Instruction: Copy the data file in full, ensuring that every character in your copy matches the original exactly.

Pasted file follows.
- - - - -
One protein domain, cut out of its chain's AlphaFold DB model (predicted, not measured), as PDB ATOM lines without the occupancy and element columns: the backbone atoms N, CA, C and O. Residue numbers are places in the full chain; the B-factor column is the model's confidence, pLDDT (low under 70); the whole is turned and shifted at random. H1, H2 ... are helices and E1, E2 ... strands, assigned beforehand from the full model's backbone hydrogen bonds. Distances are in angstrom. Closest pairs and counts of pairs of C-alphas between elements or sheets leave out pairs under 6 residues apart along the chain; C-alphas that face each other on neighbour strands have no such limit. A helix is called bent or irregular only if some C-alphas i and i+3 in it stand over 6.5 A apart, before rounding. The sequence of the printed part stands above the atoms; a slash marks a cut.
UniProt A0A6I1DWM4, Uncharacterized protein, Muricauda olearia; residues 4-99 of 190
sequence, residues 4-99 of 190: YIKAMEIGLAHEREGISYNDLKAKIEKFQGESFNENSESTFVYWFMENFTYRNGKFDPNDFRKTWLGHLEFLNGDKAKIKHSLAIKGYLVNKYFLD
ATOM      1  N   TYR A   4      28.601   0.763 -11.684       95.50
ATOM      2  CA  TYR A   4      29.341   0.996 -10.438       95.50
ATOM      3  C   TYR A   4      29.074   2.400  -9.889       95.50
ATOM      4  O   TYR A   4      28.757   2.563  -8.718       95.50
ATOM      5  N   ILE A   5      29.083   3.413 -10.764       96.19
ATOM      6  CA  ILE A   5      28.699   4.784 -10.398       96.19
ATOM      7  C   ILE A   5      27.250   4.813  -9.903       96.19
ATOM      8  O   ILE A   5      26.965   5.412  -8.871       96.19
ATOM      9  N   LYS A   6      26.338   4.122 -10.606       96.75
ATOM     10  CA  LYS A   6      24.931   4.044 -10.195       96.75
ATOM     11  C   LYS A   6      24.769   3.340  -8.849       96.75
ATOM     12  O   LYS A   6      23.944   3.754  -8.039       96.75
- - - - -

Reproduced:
One protein domain, cut out of its chain's AlphaFold DB model (predicted, not measured), as PDB ATOM lines without the occupancy and element columns: the backbone atoms N, CA, C and O. Residue numbers are places in the full chain; the B-factor column is the model's confidence, pLDDT (low under 70); the whole is turned and shifted at random. H1, H2 ... are helices and E1, E2 ... strands, assigned beforehand from the full model's backbone hydrogen bonds. Distances are in angstrom. Closest pairs and counts of pairs of C-alphas between elements or sheets leave out pairs under 6 residues apart along the chain; C-alphas that face each other on neighbour strands have no such limit. A helix is called bent or irregular only if some C-alphas i and i+3 in it stand over 6.5 A apart, before rounding. The sequence of the printed part stands above the atoms; a slash marks a cut.
UniProt A0A6I1DWM4, Uncharacterized protein, Muricauda olearia; residues 4-99 of 190
sequence, residues 4-99 of 190: YIKAMEIGLAHEREGISYNDLKAKIEKFQGESFNENSESTFVYWFMENFTYRNGKFDPNDFRKTWLGHLEFLNGDKAKIKHSLAIKGYLVNKYFLD
ATOM      1  N   TYR A   4      28.601   0.763 -11.684       95.50
ATOM      2  CA  TYR A   4      29.341   0.996 -10.438       95.50
ATOM      3  C   TYR A   4      29.074   2.400  -9.889       95.50
ATOM      4  O   TYR A   4      28.757   2.563  -8.718       95.50
ATOM      5  N   ILE A   5      29.083   3.413 -10.764       96.19
ATOM      6  CA  ILE A   5      28.699   4.784 -10.398       96.19
ATOM      7  C   ILE A   5      27.250   4.813  -9.903       96.19
ATOM      8  O   ILE A   5      26.965   5.412  -8.871       96.19
ATOM      9  N   LYS A   6      26.338   4.122 -10.606       96.75
ATOM     10  CA  LYS A   6      24.931   4.044 -10.195       96.75
ATOM     11  C   LYS A   6      24.769   3.340  -8.849       96.75
ATOM     12  O   LYS A   6      23.944   3.754  -8.039       96.75